Loss of Control: Familiar Territory
The Australian Transport Safety Bureau last week published the final report on a March 2010 crash of an EMB-120 Brasilia during an in-flight training exercise at Darwin Airport. The crash killed both pilots, the captain and an instructor who was evaluating that pilot’s flying abilities.
The accident points out–once again–the dangers of conducting flight-training maneuvers in the aircraft while close to the ground. The instructor pilot was acting as the first officer during the evaluation, which included a simulated engine failure on takeoff. Engine failures in any aircraft close to the ground, can become life threatening because they often leave little room for human failures along the way.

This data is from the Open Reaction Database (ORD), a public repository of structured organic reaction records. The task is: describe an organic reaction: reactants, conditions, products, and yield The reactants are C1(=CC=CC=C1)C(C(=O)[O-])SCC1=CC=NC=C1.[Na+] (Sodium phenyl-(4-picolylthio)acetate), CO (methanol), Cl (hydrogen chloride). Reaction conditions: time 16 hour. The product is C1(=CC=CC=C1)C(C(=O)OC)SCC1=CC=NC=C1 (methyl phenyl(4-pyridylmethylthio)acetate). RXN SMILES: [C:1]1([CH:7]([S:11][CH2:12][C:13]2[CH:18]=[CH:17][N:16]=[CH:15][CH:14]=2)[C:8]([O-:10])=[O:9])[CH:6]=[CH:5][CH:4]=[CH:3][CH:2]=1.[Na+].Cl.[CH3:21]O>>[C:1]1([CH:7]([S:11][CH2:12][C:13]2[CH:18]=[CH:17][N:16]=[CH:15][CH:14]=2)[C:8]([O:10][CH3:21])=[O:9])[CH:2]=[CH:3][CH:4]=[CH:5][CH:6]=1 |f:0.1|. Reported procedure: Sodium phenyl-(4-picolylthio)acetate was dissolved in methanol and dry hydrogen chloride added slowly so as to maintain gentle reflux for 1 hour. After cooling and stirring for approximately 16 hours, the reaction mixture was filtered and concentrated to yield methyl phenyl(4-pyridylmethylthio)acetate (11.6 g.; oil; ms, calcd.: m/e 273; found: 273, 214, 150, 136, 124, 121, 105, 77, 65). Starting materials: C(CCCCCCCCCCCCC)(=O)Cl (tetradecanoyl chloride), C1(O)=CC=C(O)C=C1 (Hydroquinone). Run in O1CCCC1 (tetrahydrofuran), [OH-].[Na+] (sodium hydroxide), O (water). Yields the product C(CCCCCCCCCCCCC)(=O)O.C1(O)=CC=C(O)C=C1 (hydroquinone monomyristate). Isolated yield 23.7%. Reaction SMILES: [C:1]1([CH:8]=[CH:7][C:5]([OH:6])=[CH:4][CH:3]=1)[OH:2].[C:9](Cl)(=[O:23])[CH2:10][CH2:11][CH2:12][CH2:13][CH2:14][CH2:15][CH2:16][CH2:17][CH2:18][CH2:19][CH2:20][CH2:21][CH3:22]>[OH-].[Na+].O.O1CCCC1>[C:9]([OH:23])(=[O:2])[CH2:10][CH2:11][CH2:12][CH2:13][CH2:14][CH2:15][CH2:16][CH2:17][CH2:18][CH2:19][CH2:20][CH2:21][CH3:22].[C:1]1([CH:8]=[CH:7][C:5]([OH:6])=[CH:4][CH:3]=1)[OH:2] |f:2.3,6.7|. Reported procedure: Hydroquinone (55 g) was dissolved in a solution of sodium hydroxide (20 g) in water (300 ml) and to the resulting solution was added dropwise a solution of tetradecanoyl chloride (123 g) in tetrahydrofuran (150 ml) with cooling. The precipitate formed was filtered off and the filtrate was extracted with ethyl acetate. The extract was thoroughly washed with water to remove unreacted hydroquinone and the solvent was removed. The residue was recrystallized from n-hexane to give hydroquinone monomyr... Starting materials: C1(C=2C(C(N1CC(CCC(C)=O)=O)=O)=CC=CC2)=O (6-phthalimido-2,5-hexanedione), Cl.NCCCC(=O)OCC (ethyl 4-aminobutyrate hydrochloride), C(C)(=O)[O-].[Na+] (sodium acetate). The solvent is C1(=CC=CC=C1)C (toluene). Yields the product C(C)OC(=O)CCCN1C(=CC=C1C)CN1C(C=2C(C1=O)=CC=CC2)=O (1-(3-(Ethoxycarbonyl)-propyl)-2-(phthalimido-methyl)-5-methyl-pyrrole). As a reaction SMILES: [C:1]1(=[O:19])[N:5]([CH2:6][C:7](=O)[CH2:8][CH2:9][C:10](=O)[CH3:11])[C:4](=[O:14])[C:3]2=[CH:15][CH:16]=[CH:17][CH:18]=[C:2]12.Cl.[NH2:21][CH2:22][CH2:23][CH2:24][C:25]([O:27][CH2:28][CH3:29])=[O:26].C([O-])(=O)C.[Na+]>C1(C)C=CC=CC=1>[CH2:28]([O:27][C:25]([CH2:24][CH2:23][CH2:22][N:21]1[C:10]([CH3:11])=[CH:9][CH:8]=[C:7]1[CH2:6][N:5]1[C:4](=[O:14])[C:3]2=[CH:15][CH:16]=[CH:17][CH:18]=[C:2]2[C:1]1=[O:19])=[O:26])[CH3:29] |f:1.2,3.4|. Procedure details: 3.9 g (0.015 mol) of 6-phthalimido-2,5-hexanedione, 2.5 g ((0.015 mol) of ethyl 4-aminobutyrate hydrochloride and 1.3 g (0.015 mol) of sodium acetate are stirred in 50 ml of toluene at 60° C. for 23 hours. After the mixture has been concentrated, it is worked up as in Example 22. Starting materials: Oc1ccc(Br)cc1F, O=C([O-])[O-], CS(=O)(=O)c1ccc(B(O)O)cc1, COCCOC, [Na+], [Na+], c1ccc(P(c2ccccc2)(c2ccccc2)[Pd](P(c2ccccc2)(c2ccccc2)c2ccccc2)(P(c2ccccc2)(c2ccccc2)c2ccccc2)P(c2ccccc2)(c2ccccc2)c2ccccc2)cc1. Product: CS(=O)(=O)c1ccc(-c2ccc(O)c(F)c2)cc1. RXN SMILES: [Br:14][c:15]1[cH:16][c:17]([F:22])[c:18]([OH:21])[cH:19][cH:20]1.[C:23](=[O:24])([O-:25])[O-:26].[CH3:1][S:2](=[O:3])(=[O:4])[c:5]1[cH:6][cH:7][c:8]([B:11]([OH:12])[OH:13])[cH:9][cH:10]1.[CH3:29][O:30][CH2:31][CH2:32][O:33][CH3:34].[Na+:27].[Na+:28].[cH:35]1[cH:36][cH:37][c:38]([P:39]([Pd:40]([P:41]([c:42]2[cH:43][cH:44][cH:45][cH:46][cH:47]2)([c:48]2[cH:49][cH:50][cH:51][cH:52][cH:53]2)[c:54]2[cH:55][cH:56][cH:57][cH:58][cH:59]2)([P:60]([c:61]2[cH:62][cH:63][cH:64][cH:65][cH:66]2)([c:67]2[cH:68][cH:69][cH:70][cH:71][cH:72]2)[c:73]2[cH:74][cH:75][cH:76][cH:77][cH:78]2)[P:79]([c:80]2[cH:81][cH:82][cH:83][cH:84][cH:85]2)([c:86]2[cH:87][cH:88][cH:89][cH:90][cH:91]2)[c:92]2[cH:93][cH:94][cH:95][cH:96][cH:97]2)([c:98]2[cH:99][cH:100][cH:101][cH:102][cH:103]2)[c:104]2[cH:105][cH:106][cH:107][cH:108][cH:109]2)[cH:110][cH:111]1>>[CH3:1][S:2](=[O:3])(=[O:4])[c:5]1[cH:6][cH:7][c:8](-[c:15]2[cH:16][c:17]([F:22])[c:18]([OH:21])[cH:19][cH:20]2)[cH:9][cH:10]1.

The Brasilia’s flight data recorders showed that the left power lever was retarded just after takeoff, which should not have been a surprise to the pilot. The safety report says, “That introduced a simultaneous failure of the left engine and propeller autofeathering system.” The windmilling prop increased overall drag, made worse by the pilot’s failure to maintain flying speed, despite adding power to the right engine.
The instructor allowed the maneuver to go too far before attempting to recover and the aircraft–never climbing higher than 350 feet above ground level–entered a descending left turn and crashed just off the airport.